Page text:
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Job strain and early atherosclerosis: The Cardiovascular Risk in Young Finns study

Hintsanen, M; Elovainio, M; Pulkki, L; Kivimäki, M; Raitakari, O; Keltikangas-Järvinen, L; (2004) Job strain and early atherosclerosis: The Cardiovascular Risk in Young Finns study. Psychology and Health , 19 (SUPPL. 1) pp. 79-80.

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Abstract

Objectives: The objective of the current study was to examine the association of job strain with early atherosclerosis in young adult population under age 40. Methods: The participants were derived from the ongoing prospective "Cardiovascular Risk in Young Finns" study (CRYF) beginning in 1980. In the present sample, in 2001, there were a total of 2104 healthy men and women participating in the study. The subjects of the present analyses were 24-39 year old. Job strain was defined by a joint effect of two work characteristics: demand and control. Ultrasound measures of carotid intima-media thickness (IMT), that is considered to be one of the most sensitive markers for the earliest stages of atherosclerosis, were used. The association between IMT and job strain was evaluated using multiple linear regressions. Results: In men, job strain was significantly associated with IMT when adjusted for age. Adjusting for social support and for traditional risk factors of cardiovascular diseases did not attenuate this relationship. In women job strain was not a significant predictor of IMT. Conclusions: Together with previous studies these results suggest that work characteristics have a role in development of early atherosclerosis.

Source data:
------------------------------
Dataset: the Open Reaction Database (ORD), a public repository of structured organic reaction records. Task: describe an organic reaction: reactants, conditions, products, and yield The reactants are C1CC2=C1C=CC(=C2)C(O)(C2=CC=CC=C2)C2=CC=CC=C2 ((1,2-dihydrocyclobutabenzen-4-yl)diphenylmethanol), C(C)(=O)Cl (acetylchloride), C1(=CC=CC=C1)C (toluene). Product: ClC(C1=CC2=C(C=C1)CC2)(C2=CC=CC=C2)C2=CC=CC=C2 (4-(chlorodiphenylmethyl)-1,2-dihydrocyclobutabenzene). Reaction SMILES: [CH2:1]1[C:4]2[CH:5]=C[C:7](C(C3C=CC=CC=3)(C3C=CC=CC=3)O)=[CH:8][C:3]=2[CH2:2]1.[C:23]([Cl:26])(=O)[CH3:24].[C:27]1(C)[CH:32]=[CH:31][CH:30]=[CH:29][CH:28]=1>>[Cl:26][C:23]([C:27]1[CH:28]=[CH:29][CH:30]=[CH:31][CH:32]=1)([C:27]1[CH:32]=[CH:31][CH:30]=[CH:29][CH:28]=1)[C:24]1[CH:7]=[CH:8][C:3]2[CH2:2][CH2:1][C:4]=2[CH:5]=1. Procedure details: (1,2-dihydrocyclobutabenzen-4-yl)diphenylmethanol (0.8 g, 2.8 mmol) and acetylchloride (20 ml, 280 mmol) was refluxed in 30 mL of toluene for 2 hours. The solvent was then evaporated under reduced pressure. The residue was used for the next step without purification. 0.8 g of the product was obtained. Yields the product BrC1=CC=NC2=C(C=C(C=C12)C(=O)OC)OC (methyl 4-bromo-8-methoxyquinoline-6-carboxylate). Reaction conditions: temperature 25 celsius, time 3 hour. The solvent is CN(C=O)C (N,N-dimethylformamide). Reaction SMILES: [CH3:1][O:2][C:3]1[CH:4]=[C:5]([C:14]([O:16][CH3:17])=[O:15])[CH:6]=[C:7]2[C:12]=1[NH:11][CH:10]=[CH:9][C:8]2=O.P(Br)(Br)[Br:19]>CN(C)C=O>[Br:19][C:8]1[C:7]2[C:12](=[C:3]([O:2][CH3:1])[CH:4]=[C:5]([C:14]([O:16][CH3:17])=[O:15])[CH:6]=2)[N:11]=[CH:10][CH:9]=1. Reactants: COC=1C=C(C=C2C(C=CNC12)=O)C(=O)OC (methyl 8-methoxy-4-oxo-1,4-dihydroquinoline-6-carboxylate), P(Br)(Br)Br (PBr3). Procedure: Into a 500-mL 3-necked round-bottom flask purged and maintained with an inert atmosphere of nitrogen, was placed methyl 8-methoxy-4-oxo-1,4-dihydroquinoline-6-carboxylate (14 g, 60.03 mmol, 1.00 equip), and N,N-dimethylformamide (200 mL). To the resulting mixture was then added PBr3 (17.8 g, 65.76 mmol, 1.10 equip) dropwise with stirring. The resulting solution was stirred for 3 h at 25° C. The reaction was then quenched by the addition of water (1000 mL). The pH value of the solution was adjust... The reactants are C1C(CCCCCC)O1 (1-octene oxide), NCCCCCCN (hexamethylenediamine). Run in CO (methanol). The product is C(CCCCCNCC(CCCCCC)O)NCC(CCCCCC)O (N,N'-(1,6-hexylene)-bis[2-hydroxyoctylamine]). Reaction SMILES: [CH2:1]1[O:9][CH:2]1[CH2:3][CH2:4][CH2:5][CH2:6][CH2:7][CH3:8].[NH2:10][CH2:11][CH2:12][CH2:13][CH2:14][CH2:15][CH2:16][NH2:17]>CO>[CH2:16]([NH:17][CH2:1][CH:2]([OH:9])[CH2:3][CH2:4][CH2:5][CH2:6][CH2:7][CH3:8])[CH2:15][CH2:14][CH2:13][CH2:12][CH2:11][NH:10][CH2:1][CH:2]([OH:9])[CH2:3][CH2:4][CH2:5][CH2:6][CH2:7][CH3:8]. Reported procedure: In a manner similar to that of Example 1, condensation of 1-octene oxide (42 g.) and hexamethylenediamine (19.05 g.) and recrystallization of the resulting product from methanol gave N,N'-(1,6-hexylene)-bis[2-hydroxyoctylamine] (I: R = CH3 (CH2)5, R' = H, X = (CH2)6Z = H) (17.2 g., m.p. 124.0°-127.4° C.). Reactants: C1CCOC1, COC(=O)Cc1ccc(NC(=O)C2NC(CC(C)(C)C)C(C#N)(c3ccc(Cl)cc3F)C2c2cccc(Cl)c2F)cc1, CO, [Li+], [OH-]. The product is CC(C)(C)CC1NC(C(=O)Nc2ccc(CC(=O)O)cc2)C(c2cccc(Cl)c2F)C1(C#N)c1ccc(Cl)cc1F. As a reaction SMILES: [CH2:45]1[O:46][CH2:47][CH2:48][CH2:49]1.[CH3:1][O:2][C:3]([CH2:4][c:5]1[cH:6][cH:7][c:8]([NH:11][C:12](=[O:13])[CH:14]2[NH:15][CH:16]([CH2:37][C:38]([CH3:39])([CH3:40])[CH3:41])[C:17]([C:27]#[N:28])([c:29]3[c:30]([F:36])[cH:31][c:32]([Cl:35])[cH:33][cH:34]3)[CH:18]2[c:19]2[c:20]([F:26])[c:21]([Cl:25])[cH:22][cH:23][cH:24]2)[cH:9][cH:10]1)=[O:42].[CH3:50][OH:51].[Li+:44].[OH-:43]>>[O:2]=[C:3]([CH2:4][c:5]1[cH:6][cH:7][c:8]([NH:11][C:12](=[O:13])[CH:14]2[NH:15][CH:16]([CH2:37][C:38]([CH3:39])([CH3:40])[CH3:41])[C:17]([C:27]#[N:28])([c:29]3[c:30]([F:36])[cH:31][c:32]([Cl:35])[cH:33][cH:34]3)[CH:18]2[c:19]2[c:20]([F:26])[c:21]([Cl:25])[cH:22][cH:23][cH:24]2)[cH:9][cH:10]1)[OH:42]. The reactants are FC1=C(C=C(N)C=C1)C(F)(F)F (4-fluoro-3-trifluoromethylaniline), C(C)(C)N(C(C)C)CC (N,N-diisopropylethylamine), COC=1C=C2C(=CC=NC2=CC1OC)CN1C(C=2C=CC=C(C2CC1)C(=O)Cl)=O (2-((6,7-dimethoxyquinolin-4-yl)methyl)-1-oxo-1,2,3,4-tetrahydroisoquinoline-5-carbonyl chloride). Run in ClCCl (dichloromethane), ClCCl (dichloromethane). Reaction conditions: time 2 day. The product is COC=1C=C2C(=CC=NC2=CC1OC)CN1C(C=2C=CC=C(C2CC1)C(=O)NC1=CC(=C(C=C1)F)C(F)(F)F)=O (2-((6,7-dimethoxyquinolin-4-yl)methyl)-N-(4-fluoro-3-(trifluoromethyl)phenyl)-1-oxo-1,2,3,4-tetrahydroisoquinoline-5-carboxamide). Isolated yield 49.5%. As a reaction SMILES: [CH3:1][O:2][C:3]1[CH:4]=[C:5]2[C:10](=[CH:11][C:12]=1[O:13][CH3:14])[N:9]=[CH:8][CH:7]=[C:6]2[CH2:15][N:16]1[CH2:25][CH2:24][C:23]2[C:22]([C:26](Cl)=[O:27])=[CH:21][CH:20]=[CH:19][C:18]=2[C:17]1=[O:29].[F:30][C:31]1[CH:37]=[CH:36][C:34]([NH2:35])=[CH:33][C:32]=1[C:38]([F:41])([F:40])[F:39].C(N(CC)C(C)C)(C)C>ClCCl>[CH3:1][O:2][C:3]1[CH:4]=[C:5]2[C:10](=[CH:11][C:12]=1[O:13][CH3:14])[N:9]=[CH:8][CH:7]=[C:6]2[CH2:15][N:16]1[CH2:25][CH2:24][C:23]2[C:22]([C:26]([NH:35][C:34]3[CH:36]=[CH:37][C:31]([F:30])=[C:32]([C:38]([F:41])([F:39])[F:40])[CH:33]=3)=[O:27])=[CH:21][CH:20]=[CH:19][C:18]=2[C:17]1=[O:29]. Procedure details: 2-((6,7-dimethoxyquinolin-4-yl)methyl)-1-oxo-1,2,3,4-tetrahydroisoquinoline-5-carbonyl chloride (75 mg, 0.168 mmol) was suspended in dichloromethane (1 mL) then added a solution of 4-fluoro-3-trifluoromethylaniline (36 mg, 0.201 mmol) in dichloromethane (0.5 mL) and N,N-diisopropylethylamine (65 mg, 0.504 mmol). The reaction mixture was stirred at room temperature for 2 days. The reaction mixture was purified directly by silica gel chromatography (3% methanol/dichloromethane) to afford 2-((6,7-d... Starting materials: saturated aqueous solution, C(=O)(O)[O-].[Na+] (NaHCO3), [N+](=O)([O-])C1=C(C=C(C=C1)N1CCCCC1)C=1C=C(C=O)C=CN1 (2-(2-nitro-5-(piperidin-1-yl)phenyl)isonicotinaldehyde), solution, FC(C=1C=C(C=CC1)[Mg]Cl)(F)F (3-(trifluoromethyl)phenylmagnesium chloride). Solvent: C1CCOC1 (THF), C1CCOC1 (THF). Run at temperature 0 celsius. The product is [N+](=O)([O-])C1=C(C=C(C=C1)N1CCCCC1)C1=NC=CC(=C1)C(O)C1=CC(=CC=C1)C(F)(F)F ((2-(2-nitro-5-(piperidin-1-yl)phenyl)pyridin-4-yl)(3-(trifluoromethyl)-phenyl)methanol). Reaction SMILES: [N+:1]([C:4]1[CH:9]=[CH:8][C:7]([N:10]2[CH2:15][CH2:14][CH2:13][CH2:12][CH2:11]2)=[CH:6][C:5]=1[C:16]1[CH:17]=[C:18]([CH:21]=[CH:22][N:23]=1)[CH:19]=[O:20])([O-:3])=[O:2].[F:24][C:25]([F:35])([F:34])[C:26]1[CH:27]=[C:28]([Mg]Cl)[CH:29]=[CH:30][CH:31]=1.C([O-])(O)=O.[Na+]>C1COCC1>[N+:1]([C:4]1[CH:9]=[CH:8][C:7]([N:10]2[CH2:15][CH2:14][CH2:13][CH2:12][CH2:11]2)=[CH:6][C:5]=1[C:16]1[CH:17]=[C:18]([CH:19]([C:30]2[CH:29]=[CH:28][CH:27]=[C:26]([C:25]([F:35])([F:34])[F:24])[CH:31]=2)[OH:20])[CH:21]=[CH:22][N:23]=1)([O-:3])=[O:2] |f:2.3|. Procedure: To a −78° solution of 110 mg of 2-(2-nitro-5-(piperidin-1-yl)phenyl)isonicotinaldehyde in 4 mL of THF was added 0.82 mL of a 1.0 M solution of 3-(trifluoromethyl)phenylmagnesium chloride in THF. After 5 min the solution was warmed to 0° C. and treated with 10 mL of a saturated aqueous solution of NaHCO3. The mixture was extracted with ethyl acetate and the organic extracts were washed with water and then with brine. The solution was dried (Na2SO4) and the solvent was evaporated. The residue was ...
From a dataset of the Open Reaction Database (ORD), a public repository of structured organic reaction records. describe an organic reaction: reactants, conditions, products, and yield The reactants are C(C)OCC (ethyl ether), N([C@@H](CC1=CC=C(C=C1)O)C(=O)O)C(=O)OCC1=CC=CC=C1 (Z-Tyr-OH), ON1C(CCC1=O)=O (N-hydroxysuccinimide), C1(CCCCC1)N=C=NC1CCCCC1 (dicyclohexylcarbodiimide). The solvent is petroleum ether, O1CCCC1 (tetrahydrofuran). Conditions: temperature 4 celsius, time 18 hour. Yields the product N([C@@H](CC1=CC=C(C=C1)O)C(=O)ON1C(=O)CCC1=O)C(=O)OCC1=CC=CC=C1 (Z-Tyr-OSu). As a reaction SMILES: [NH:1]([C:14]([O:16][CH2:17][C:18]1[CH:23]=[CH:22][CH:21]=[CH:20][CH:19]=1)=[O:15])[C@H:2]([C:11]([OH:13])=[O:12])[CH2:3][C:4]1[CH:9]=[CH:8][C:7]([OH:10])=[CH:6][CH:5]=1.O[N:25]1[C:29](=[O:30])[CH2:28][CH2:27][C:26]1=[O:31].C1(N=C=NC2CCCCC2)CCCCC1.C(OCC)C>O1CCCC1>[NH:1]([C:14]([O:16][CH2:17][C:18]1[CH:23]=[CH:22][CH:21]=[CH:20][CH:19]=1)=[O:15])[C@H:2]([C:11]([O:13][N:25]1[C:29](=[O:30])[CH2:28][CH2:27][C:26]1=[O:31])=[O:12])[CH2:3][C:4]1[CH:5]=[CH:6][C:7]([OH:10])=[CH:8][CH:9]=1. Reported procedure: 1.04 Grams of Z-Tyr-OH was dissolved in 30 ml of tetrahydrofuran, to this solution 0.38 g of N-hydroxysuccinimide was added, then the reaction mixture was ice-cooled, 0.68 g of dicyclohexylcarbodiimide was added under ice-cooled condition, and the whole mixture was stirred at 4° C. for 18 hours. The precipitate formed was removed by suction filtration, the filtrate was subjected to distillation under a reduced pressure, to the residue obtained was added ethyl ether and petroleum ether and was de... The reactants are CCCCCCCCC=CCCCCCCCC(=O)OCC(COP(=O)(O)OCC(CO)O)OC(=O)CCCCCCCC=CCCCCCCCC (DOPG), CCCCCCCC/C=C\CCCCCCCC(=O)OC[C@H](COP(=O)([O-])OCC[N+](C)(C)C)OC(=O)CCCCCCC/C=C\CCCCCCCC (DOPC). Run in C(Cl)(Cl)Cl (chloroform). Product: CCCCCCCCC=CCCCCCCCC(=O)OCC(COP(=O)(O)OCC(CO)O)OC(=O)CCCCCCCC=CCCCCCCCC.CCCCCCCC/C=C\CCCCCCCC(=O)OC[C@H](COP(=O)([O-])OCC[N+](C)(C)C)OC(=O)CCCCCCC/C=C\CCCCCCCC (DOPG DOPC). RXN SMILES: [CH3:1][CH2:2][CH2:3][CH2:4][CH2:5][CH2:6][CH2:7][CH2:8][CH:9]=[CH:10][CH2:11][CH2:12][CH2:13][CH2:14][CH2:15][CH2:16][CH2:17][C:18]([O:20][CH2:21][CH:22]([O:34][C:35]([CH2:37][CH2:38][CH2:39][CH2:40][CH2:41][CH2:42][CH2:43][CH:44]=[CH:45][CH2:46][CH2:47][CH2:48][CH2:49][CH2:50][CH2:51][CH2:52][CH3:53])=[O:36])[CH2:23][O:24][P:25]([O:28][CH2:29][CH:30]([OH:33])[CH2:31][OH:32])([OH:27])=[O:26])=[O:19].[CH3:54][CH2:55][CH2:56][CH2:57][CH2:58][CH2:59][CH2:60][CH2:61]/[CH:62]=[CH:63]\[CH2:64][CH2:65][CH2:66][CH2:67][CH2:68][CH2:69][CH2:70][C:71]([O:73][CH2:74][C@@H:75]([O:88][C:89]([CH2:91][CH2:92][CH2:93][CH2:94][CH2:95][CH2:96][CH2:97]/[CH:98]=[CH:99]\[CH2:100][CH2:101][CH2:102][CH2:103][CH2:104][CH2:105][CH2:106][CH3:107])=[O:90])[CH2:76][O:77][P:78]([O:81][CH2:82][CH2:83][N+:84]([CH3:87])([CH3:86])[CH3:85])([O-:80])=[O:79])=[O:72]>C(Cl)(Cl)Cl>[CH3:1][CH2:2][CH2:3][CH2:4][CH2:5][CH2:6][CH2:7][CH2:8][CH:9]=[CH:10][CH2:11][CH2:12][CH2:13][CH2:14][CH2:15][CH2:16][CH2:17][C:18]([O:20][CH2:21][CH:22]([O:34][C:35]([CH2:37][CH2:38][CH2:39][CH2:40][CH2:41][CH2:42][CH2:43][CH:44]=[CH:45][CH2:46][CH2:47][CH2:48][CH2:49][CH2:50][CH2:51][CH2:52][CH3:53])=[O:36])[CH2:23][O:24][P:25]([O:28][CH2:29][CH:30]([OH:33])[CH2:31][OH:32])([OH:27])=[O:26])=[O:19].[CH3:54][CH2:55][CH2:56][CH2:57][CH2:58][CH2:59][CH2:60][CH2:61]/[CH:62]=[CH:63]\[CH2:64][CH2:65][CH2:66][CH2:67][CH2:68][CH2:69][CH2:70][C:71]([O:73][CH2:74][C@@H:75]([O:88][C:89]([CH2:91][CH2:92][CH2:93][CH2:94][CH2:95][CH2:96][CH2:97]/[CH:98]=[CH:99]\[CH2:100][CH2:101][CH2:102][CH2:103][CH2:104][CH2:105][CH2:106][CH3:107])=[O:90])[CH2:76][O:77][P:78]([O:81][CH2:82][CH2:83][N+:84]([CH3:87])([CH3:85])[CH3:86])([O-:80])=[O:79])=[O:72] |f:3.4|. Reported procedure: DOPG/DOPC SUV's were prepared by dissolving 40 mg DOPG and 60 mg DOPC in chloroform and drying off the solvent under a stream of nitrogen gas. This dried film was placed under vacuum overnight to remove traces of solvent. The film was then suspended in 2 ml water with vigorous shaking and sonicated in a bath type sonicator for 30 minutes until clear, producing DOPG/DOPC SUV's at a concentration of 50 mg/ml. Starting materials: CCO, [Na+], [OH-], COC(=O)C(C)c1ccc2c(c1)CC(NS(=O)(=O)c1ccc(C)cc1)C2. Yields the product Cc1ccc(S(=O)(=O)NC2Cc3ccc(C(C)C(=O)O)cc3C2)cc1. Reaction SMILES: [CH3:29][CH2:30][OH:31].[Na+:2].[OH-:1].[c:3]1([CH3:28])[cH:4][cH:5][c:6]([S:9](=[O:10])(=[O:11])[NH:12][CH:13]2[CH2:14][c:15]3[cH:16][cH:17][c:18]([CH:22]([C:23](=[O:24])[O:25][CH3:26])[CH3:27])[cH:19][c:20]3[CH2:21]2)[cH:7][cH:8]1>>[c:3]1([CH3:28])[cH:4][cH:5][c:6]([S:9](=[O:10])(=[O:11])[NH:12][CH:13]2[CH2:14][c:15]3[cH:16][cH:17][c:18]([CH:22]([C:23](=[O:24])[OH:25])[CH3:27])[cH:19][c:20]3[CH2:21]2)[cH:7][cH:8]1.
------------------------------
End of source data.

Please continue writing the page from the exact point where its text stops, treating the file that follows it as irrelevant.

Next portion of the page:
Type: Article
Title: Job strain and early atherosclerosis: The Cardiovascular Risk in Young Finns study
UCL classification: UCL > Provost and Vice Provost Offices
UCL > Provost and Vice Provost Offices > School of Life and Medical Sciences
UCL > Provost and Vice Provost Offices > School of Life and Medical Sciences > Faculty of Pop Health Sciences > Institute of Epidemiology and Health
UCL > Provost and Vice Provost Offices > School of Life and Medical Sciences > Faculty of Pop Health Sciences > Institute of Epidemiology and Health > Epidemiology and Public Health
URI: http://discovery.ucl.ac.uk/id/eprint/1430210
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